They had reptiles and mammals; like alligators, snakes, red foxes, cougars, and bobcats.
They also had a variety of birds, including several species of owls and hawks. They had just opened a new exhibit, a walk-in aviary, when we went. This exhibit featured many shorebirds like ospreys, herons, and my new obsession, the spoonbill. This was very much my favorite part of the park.
The start of the Homosassa river was located on the grounds of the park, a lovely spring which turned the waters all shades of blue and green and kept the water temperatures at 72 degrees (22 degrees Celsius) year round.
Of course, the park's most notable residents were found in the spring... the manatees. These manatees were non-releasable, and so could not swim out of their paddock, but plenty of their wild relatives can be seen in the lower river and near-by Crystal River, especially during the winter.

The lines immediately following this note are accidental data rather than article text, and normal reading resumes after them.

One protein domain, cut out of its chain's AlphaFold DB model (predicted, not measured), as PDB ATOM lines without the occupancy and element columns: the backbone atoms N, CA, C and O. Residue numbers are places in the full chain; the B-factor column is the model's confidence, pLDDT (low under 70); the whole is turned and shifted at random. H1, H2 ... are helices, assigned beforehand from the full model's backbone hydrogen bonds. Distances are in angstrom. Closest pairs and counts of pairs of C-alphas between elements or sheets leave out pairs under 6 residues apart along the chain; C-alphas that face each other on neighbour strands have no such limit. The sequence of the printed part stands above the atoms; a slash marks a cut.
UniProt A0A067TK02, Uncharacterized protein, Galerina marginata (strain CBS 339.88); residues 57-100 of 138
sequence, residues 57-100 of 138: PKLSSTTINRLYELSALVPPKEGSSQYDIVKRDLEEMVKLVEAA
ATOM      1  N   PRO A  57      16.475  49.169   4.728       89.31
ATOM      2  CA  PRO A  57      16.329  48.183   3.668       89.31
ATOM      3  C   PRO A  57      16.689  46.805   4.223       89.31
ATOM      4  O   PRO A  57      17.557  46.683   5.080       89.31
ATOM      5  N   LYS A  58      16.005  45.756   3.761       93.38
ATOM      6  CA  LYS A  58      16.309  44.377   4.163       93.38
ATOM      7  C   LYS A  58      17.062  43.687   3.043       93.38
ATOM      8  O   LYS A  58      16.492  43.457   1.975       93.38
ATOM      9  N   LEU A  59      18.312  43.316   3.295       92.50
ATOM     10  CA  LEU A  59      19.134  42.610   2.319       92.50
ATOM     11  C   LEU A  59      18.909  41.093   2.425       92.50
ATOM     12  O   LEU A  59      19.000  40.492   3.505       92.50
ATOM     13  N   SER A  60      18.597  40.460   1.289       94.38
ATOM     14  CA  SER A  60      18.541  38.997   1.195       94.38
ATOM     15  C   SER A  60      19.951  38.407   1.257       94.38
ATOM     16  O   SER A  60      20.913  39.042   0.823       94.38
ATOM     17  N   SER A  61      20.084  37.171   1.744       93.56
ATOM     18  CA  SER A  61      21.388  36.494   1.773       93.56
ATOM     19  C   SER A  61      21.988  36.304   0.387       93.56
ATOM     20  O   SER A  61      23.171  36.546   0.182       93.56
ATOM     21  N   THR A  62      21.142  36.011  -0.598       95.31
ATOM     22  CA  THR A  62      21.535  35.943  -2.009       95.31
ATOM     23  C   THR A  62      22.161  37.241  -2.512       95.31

There were almost hourly talks being given at various spots in the park, so there was always something to check out. For the most part, the talks were interesting and informative, and tended to coincide with feeding time for that particular animal. My one regret was the very last talk we went to, where the presenter didn't show proper respect for the baby alligator he was handling. That was very distressing to watch, but may be a bug for that particular presenter and not the others as a whole.
So, if you're looking for a place to go hiking and possibly get a glimpse of animals in the wild, Homosassa may not be the place for you. But if you're in the mood for a zoo-like atmosphere and a chance to see some of the native animals up close and personal, this is a good place to go.